It is a household notion that secrecy is bad while sharing is good. But what about shared secrets? The present research adopts a functional analysis of sharing secrets, arguing that it should negate harmful consequences generally associated with secrecy and serves important interpersonal functions in adolescence. A survey study among 790 Dutch…

  10. Meaningful Share Generation for Increased Number of Secrets in Visual Secret-Sharing Scheme

    Directory of Open Access Journals (Sweden)

    Mustafa Ulutas

    2010-01-01

    Full Text Available This paper presents a new scheme for hiding two halftone secret images into two meaningful shares created from halftone cover images. Meaningful shares are more desirable than noise-like (meaningless shares in Visual Secret Sharing because they look natural and do not attract eavesdroppers' attention. Previous works in the field focus on either increasing number of secrets or creating meaningful shares for one secret image. The method outlined in this paper both increases the number of secrets and creates meaningful shares at the same time. While the contrast ratio of shares is equal to that of Extended Visual Cryptography, two secrets are encoded into two shares as opposed to one secret in the Extended Visual Cryptography. Any two natural-looking images can be used as cover unlike the Halftone Visual Cryptography method where one cover should be the negative of the other cover image and can only encode one secret. Effectiveness of the proposed method is verified by an experiment.

  11. Pancreatic bicarbonate secretion involves two proton pumps.

    Science.gov (United States)

    Novak, Ivana; Wang, Jing; Henriksen, Katrine L; Haanes, Kristian A; Krabbe, Simon; Nitschke, Roland; Hede, Susanne E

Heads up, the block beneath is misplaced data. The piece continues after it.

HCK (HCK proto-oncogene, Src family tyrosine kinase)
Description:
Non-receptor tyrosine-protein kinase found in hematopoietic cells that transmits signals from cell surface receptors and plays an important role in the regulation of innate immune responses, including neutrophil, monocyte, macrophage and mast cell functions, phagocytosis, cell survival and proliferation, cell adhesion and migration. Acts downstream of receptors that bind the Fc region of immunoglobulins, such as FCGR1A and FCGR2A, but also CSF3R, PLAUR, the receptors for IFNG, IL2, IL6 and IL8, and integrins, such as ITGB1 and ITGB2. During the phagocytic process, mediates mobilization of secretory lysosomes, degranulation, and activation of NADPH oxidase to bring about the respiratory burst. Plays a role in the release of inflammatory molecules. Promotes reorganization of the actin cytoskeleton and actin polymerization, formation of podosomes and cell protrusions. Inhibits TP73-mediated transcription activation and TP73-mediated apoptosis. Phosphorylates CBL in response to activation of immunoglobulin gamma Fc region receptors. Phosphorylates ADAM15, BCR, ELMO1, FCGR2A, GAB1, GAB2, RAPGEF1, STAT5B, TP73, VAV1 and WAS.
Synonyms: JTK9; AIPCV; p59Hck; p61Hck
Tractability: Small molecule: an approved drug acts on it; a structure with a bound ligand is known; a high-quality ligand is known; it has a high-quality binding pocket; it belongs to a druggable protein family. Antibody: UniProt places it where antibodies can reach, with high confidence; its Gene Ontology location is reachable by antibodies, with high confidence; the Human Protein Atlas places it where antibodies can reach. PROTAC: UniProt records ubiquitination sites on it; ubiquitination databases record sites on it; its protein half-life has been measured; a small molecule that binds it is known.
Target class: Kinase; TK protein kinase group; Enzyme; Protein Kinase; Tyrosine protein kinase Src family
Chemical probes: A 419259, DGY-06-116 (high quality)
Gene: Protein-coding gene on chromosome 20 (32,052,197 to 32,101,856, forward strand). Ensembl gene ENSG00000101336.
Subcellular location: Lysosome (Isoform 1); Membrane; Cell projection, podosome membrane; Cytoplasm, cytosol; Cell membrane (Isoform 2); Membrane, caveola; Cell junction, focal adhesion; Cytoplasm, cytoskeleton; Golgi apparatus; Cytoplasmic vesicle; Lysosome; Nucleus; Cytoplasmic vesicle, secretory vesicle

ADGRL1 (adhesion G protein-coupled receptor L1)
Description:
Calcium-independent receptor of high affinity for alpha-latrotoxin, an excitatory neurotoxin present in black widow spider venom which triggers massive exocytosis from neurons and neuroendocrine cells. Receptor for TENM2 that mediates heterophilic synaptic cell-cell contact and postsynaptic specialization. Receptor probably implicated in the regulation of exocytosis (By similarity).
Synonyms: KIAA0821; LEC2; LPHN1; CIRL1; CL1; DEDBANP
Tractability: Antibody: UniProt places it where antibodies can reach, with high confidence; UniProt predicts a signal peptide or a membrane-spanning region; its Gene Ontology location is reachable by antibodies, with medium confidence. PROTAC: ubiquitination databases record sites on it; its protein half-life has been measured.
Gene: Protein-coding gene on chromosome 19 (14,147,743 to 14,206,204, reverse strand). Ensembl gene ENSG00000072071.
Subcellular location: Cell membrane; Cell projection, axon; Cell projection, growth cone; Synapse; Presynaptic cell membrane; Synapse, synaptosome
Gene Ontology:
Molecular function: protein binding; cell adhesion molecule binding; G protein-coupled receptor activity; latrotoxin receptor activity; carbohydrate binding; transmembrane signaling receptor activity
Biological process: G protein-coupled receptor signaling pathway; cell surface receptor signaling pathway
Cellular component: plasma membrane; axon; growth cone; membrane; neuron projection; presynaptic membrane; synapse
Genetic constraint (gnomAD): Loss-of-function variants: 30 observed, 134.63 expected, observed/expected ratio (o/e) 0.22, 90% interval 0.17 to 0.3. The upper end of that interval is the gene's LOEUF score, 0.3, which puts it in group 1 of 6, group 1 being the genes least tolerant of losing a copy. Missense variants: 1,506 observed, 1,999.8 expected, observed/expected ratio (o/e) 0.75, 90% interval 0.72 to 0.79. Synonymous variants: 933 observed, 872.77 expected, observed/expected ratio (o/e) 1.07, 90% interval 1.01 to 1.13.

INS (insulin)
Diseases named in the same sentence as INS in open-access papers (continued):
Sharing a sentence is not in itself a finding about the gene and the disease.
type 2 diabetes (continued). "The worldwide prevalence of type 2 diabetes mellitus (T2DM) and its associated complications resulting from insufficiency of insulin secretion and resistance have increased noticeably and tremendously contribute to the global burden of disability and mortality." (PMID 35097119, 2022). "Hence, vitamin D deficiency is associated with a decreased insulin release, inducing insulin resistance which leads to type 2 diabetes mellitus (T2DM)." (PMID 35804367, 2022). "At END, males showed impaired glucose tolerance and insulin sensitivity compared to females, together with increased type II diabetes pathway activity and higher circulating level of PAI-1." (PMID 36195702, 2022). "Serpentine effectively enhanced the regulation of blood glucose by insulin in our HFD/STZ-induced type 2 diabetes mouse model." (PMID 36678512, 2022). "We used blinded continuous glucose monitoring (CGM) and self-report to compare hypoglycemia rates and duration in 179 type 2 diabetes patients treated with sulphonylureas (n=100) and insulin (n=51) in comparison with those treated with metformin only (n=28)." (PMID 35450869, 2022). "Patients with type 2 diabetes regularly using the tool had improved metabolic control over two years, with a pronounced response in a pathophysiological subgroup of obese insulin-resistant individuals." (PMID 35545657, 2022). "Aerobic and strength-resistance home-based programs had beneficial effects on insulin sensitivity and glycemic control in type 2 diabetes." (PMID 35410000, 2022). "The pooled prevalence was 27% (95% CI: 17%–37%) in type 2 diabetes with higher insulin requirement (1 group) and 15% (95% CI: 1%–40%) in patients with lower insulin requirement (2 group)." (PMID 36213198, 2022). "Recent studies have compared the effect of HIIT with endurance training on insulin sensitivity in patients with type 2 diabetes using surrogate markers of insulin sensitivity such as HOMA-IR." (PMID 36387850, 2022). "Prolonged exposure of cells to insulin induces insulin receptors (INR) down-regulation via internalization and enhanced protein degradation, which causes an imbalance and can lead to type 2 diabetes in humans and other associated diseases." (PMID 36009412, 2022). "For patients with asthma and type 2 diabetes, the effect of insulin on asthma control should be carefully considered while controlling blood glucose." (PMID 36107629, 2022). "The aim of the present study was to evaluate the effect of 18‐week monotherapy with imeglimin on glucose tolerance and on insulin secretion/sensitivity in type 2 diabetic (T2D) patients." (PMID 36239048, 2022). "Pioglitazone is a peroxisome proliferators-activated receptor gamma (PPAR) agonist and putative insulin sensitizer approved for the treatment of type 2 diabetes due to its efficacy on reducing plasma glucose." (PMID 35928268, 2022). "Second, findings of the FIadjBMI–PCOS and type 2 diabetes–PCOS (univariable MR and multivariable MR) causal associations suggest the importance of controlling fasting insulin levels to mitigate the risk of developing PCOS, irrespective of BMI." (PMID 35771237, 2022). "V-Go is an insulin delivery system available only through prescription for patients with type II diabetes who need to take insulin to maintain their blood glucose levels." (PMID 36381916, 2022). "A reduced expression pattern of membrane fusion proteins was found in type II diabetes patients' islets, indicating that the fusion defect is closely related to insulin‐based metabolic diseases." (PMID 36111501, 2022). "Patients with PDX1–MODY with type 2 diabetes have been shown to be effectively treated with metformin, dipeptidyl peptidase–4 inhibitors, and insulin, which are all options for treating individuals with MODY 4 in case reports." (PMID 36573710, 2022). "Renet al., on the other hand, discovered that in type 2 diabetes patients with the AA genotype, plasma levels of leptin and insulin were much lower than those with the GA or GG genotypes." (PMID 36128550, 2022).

2011-01-07

    Pancreas secretes fluid rich in digestive enzymes and bicarbonate. The alkaline secretion is important in buffering of acid chyme entering duodenum and for activation of enzymes. This secretion is formed in pancreatic ducts, and studies to date show that plasma membranes of duct epithelium express H(+)/HCO(3)(-) transporters, which depend on gradients created by the Na(+)/K(+)-ATPase. However, the model cannot fully account for high-bicarbonate concentrations, and other active transporters, i.e. pumps, have not been explored. Here we show that pancreatic ducts express functional gastric and non-gastric H(+)-K(+)-ATPases. We measured intracellular pH and secretion in small ducts isolated from rat pancreas and showed their sensitivity to H(+)-K(+) pump inhibitors and ion substitutions. Gastric and non-gastric H(+)-K(+) pumps were demonstrated on RNA and protein levels, and pumps were localized to the plasma membranes of pancreatic ducts. Quantitative analysis of H(+)/HCO(3)(-) and fluid transport shows that the H(+)-K(+) pumps can contribute to pancreatic secretion in several species. Our results call for revision of the bicarbonate transport physiology in pancreas, and most likely other epithelia. Furthermore, because pancreatic ducts play a central role in several pancreatic diseases, it is of high relevance to understand the role of H(+)-K(+) pumps in pathophysiology.

  12. Incretin hormone secretion over the day

    DEFF Research Database (Denmark)

    Ahren, B; Carr, RD; Deacon, Carolyn F.

    2010-01-01

    The two incretin hormones glucose-dependent insulinotropic polypeptide (GIP) and glucagon-like peptide-1 (GLP-1) are key factors in the regulation of islet function and glucose metabolism, and incretin-based therapy for type 2 diabetes has gained considerable interest during recent years. Regulat......The two incretin hormones glucose-dependent insulinotropic polypeptide (GIP) and glucagon-like peptide-1 (GLP-1) are key factors in